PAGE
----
As an attempt to explore the international relationship between South Korea and Japan from the lens of performative landscape of nationalism, my ongoing doctoral project focuses on the cross-border tourism between two countries. This presentation discusses the theoretical framework for my thesis centered on two novel contributions to the cross-border studies. Firstly, it broadens the geographic focus of border studies beyond physical line of state borders and their immediate surroundings to encompass wider range of tourist cities. The rapidly growing tourism industry across the Korea-Japan border over the past few decades has been accompanied by the expanded transportation options such as aviation and shipping that connected different local cities directly. Since those tourist destinations are the places where dynamics of nationalism is made by direct face-to-face interactions, these local regions can be recognized as border spaces. Secondly, the project seeks to shift the focus of tourism research from a traditional perspective of political economy to one that incorporates cultural considerations. The Korea-Japan cross-border tourism industry is not solely driven by political and economic factors but also involves cultural aspects such as identity, emotions, and memory. Therefore, to pursue more nuanced research of cross-border tourism, diverse contexts of nationalism should be considered. This process of exploring new approaches and perspectives can help to shed light on the complex interplay between various factors that shape cross-border tourism. Also, based on this establishment of theoretical foundations, the one-year fieldwork scheduled to begin from this fall is expected to be clearer and more organized.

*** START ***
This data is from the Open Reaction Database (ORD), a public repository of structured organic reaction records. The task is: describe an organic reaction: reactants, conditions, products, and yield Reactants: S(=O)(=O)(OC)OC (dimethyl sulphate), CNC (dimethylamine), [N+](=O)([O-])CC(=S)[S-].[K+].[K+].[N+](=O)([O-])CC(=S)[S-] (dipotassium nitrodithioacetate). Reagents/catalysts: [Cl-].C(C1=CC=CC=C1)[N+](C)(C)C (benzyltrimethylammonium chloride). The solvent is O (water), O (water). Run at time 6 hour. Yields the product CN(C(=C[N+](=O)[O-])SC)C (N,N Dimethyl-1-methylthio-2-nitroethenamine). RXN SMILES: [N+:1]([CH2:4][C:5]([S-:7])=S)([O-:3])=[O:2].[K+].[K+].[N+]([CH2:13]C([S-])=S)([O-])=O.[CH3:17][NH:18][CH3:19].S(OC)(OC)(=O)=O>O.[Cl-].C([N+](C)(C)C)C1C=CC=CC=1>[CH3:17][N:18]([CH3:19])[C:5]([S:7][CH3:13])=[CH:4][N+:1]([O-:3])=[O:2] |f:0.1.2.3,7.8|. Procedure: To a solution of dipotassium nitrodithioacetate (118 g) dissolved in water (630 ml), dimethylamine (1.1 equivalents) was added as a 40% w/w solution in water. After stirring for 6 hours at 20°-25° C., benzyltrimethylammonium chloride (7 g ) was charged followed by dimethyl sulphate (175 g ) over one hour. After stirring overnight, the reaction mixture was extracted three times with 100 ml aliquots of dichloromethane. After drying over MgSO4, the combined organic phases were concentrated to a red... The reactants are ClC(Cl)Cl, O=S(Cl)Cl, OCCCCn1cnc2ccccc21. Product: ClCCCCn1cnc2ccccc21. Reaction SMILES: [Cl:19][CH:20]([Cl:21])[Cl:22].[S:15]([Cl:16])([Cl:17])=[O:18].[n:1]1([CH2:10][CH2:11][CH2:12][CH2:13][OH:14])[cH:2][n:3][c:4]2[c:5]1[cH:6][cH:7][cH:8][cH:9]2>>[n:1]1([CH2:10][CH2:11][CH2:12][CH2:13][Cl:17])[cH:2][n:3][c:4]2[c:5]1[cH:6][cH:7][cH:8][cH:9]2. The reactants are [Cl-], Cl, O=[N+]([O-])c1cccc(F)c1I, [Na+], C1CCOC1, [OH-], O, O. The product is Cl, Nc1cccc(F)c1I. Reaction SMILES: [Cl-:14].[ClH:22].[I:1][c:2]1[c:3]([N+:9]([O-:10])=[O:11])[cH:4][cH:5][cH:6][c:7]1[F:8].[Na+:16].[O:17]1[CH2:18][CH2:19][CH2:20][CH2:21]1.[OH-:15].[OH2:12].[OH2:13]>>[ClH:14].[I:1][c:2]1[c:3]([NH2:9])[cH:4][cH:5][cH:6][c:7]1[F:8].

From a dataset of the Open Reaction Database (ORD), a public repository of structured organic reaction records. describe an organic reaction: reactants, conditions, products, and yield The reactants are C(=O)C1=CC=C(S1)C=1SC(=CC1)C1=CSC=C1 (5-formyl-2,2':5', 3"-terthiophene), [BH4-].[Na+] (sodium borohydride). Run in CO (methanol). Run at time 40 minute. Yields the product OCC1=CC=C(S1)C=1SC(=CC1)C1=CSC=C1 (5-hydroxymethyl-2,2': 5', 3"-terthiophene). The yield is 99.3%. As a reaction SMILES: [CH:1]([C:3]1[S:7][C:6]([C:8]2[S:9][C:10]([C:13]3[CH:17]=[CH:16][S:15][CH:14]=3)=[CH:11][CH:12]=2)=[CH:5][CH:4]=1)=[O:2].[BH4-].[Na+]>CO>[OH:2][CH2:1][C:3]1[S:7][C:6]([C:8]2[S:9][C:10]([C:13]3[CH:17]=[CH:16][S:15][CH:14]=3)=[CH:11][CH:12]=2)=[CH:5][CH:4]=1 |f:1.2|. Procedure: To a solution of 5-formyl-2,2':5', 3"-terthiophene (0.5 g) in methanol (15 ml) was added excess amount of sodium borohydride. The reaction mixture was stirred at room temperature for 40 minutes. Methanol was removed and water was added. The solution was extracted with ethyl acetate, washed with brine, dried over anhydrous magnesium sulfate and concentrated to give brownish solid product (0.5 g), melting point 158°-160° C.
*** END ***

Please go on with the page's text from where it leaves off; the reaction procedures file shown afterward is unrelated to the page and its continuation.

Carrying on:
Jihyuk Park, Syracuse University, United States
About the Presenter(s)
Mr JIHYUK PARK is a University Doctoral Student at Syracuse University in United States
See this presentation on the full schedule – Saturday Schedule